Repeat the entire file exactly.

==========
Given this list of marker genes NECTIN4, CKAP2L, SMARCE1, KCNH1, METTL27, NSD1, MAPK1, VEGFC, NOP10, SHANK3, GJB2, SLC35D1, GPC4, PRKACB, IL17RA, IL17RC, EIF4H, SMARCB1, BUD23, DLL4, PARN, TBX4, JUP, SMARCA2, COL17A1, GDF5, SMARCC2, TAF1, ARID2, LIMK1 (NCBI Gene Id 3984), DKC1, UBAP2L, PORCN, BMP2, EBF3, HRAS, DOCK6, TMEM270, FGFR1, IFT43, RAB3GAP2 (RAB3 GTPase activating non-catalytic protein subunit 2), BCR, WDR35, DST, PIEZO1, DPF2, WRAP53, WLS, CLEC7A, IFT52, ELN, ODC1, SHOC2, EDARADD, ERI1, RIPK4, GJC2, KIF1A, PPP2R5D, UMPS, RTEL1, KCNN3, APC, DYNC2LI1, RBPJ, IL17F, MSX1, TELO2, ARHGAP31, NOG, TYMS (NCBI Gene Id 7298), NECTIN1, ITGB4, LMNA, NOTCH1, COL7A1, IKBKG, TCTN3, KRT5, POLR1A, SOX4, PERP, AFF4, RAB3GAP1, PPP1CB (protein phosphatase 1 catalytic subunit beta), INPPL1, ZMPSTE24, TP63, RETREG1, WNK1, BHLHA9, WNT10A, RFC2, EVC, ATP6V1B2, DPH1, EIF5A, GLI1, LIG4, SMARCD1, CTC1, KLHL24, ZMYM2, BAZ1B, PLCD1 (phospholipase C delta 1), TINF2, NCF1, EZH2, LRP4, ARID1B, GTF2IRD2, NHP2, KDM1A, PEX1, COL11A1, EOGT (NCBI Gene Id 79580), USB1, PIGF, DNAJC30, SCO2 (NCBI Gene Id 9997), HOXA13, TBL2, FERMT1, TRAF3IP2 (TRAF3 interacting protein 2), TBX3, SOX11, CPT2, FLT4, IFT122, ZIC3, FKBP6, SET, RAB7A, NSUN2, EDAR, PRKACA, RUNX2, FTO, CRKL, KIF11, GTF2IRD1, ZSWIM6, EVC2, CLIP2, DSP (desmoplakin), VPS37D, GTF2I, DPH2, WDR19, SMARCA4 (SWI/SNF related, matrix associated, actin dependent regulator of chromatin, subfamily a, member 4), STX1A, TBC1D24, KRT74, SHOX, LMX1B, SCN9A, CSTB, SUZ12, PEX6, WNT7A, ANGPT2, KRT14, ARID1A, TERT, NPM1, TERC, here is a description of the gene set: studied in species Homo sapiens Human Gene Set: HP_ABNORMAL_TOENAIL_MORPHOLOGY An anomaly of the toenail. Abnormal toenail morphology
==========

Given this list of marker genes NECTIN4, CKAP2L, SMARCE1, KCNH1, METTL27, NSD1, MAPK1, VEGFC, NOP10, SHANK3, GJB2, SLC35D1, GPC4, PRKACB, IL17RA, IL17RC, EIF4H, SMARCB1, BUD23, DLL4, PARN, TBX4, JUP, SMARCA2, COL17A1, GDF5, SMARCC2, TAF1, ARID2, LIMK1 (NCBI Gene Id 3984), DKC1, UBAP2L, PORCN, BMP2, EBF3, HRAS, DOCK6, TMEM270, FGFR1, IFT43, RAB3GAP2 (RAB3 GTPase activating non-catalytic protein subunit 2), BCR, WDR35, DST, PIEZO1, DPF2, WRAP53, WLS, CLEC7A, IFT52, ELN, ODC1, SHOC2, EDARADD, ERI1, RIPK4, GJC2, KIF1A, PPP2R5D, UMPS, RTEL1, KCNN3, APC, DYNC2LI1, RBPJ, IL17F, MSX1, TELO2, ARHGAP31, NOG, TYMS (NCBI Gene Id 7298), NECTIN1, ITGB4, LMNA, NOTCH1, COL7A1, IKBKG, TCTN3, KRT5, POLR1A, SOX4, PERP, AFF4, RAB3GAP1, PPP1CB (protein phosphatase 1 catalytic subunit beta), INPPL1, ZMPSTE24, TP63, RETREG1, WNK1, BHLHA9, WNT10A, RFC2, EVC, ATP6V1B2, DPH1, EIF5A, GLI1, LIG4, SMARCD1, CTC1, KLHL24, ZMYM2, BAZ1B, PLCD1 (phospholipase C delta 1), TINF2, NCF1, EZH2, LRP4, ARID1B, GTF2IRD2, NHP2, KDM1A, PEX1, COL11A1, EOGT (NCBI Gene Id 79580), USB1, PIGF, DNAJC30, SCO2 (NCBI Gene Id 9997), HOXA13, TBL2, FERMT1, TRAF3IP2 (TRAF3 interacting protein 2), TBX3, SOX11, CPT2, FLT4, IFT122, ZIC3, FKBP6, SET, RAB7A, NSUN2, EDAR, PRKACA, RUNX2, FTO, CRKL, KIF11, GTF2IRD1, ZSWIM6, EVC2, CLIP2, DSP (desmoplakin), VPS37D, GTF2I, DPH2, WDR19, SMARCA4 (SWI/SNF related, matrix associated, actin dependent regulator of chromatin, subfamily a, member 4), STX1A, TBC1D24, KRT74, SHOX, LMX1B, SCN9A, CSTB, SUZ12, PEX6, WNT7A, ANGPT2, KRT14, ARID1A, TERT, NPM1, TERC, here is a description of the gene set: studied in species Homo sapiens Human Gene Set: HP_ABNORMAL_TOENAIL_MORPHOLOGY An anomaly of the toenail. Abnormal toenail morphology